For many years, this recipe was on my to do list and a few years I made it, but it was the first time and I made several mistakes. I really wanted to try it again during Ramadan and finally it turned out just the way I wanted it to. Yemenis use a special iron pot called a madra. I do not have a madra so I just used a regular soup pan, but I really want to try to find one. We have a large Yemeni population here so hopefully I can.
This is most popular dish from Yemen and because of that their is not really one way to make it. You can use chicken, lamb, beef or go vegeterian style. Some add potatoes, okra, eggs or tomatoes. It’s really up to you and your taste. I prefer lamb to beef when it comes to meat, but I use beef bullion cubes over the lamb because they do taste a lot better. So when I need a meat broth I always go for the beef even when using lamb meat.
1 pound small cubed lamb
1 tablespoon olive oil
1 large onion
2 garlic cloves
1 large potato, peeled
1 tomatoe, diced
salt and pepper to taste
4 cups beef broth
1 green chili’s, tops removed and slit lengthwise
1 tablespoon hawaij
1 egg, beaten
1 tablespoon tomatoe paste
3 tablespoons cooked rice
1. In a food processor add onions and garlic, pulse. In an 8-quart pan on medium heat add onion, garlic, chili’s and hawaij. Cook until onions are tender.
2. Add lamb, mix and allow meat to lightly brown. Then add potatoes, tomatoes, broth, tomato paste, salt and pepper. Bring to a full boil then reduce to simmer, cover and cook for 1-1/2 hours.
3. When the stew has finished cooked carefully use a fork to mash the potatoes and shred the meat, this process will thicken the stew. In a small cup add the egg and a few tablespoons of the stews broth, mix then add to the stew. Add rice. Raise heat back up and allow mixture to thicken about 5 minutes.
4. Add hulba on top and allow to come to a full boil.
Yields: 3 servings
Growing up in the South black tea was part of my daily routine. We all make sweet tea with Lipton black tea bags. When I got a bit older I always would buy Celestial Seasonings tea bags and have a cup before I went to bed. When I met my husband, he told me that he wanted to make me some tea the way they drink it in Saudi and later on he came out with a cup of mint tea that I fell in love with. Seriously still to this day I make me a cup at the end of the day.
Before moving to Saudi I had never used loose tea before, since it is not that popular in the states not a lot of places sell it that way. We Americans like to do things the easy way so tea bags just worked. My mother in law and every other Saudi uses loose tea to make the daily tea and she taught me how to do it the same way. At first I was reluctant since I had never used it and was afraid I would use too much or too less, but now after using loose tea for years I could never go back to the bags.
After researching a bit about tea, I learned that they put all the leftover junk into the tea bags so you’re not getting good quality like you would with loose tea. The two most popular teas here in Saudi are Lipton and Rabea tea. For the longest time I used Lipton since it was what I was used to, but from what I see most Saudis prefer Rabea even my mother in law. I bought a few boxes of loose tea and the difference was quite noticeable as you see. Rabea is high quality for sure and my favorite. I will be using it from now on.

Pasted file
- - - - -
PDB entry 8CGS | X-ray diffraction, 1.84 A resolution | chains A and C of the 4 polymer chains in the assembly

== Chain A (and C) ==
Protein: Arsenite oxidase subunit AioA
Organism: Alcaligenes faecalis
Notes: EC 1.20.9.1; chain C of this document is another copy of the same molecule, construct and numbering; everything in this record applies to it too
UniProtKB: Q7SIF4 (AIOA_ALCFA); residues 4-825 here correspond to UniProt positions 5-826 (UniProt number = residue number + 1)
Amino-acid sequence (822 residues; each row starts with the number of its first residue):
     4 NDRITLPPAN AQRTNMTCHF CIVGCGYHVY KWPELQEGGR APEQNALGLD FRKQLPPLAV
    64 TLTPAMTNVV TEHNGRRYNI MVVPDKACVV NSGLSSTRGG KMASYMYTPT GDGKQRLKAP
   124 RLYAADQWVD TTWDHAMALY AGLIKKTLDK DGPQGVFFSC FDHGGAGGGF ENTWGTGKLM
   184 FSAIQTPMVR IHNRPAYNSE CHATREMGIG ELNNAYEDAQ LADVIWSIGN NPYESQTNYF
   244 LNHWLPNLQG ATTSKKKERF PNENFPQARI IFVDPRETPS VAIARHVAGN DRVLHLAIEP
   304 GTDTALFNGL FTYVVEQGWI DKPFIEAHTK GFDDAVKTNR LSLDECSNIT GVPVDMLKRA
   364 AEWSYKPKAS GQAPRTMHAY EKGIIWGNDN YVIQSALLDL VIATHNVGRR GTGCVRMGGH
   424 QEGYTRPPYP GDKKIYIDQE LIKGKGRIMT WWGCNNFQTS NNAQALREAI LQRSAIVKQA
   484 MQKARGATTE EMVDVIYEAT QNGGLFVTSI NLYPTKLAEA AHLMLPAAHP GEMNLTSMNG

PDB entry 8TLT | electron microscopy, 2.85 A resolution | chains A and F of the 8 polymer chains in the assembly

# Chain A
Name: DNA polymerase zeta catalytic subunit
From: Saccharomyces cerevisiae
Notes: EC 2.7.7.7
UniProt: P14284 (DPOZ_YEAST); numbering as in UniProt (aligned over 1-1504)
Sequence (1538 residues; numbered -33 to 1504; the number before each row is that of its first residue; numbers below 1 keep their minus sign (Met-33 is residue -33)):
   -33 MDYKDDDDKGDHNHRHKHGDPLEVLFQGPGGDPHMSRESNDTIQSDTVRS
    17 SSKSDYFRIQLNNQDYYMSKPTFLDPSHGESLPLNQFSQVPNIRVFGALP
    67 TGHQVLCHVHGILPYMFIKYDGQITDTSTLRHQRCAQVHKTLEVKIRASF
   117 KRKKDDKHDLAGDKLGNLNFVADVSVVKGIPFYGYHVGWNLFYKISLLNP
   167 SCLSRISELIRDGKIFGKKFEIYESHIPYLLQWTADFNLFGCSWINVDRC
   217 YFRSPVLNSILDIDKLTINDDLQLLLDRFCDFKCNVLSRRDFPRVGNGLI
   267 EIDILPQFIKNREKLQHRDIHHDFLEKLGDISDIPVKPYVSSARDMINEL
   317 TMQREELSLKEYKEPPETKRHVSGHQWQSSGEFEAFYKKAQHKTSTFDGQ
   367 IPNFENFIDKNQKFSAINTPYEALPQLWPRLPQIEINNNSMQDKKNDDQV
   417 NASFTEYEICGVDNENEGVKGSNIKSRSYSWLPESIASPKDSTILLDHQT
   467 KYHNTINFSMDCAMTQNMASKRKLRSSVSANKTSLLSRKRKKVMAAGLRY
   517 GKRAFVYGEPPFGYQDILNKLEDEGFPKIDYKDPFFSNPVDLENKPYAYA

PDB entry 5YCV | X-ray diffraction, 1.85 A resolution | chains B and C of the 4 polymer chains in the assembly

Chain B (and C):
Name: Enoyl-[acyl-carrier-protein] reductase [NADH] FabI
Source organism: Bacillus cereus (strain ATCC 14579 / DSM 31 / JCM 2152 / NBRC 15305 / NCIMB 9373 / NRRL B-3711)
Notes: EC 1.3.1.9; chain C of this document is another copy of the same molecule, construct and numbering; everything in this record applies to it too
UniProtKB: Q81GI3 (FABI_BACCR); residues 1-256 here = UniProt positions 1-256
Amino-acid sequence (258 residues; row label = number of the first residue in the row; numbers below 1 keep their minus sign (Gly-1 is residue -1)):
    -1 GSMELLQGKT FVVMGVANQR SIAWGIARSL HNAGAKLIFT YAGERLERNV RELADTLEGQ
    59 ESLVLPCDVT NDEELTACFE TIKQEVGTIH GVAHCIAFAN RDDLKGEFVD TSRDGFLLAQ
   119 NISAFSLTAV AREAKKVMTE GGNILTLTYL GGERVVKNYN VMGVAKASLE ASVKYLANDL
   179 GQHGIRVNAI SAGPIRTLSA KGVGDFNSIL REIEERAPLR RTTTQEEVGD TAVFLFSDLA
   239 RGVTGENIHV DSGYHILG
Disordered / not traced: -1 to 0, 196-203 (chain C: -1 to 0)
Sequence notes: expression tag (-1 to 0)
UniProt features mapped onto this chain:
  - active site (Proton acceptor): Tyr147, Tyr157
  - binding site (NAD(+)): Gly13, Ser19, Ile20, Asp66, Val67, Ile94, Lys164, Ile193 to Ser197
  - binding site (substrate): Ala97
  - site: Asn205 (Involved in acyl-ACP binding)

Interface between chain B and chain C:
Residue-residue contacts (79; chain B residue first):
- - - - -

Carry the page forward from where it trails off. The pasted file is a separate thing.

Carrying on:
About a year ago I bought an electric kettle and it’s the best thing ever. I suggest if you do not have one to run out an get one soon. They make things so much simpler in the kitchen, and they also make great tea. You will need 1 teaspoon of loose black tea per every 8 ounces of water. I use an iron teapot that my mammaw bought me years ago and it has a tea sieve that fits into it. So all I have to do is add tea and mint if I’m using it and then pour hot water on the top and allow to steep. Some people say to steep black tea for only a few minutes, but I always go with 5 since I like mine stronger.
If you’re curious about steeping other teas here is a chart and a few golden tea rules.
Jareesh soup is made all throughout the Gulf countries during Ramadan. There are tons of various soup recipes, but this one is my favorite. I have another one that I love as well that I plan to share with you later. Jareesh is crushed wheat that is used in all types of dishes. If you live outside of the Middle East you should be able to find it in a Middle Eastern grocery. Some of you asked what types of foods we have for sahoor during Ramadan and usually it’s leftovers from iftar the previous night. Things like samboosas, soup and dates. This is the soup I prepared for us to have.
1 cup jareesh (soaked in water for an hour)
2 chicken bullion cubes (I use maggi)
1 small white onion, diced
2 garlic cloves, diced
1 teaspoon ground cumin
1 tablespoon butter
Salt and pepper, to taste
1 tomato, diced
2 tablespoons tomato paste
1 liter water
1. In a 4-quart saucepan on medium heat, add butter, onions and garlic. Allow to cook until soft, then add the chicken cubes, cumin, salt, pepper and tomato paste. Allow to cook for 5 minutes.
2. Add the tomatoes and jareesh, then water. Bring to full boil, cover and simmer for 45 minutes.
Yields: 4 servings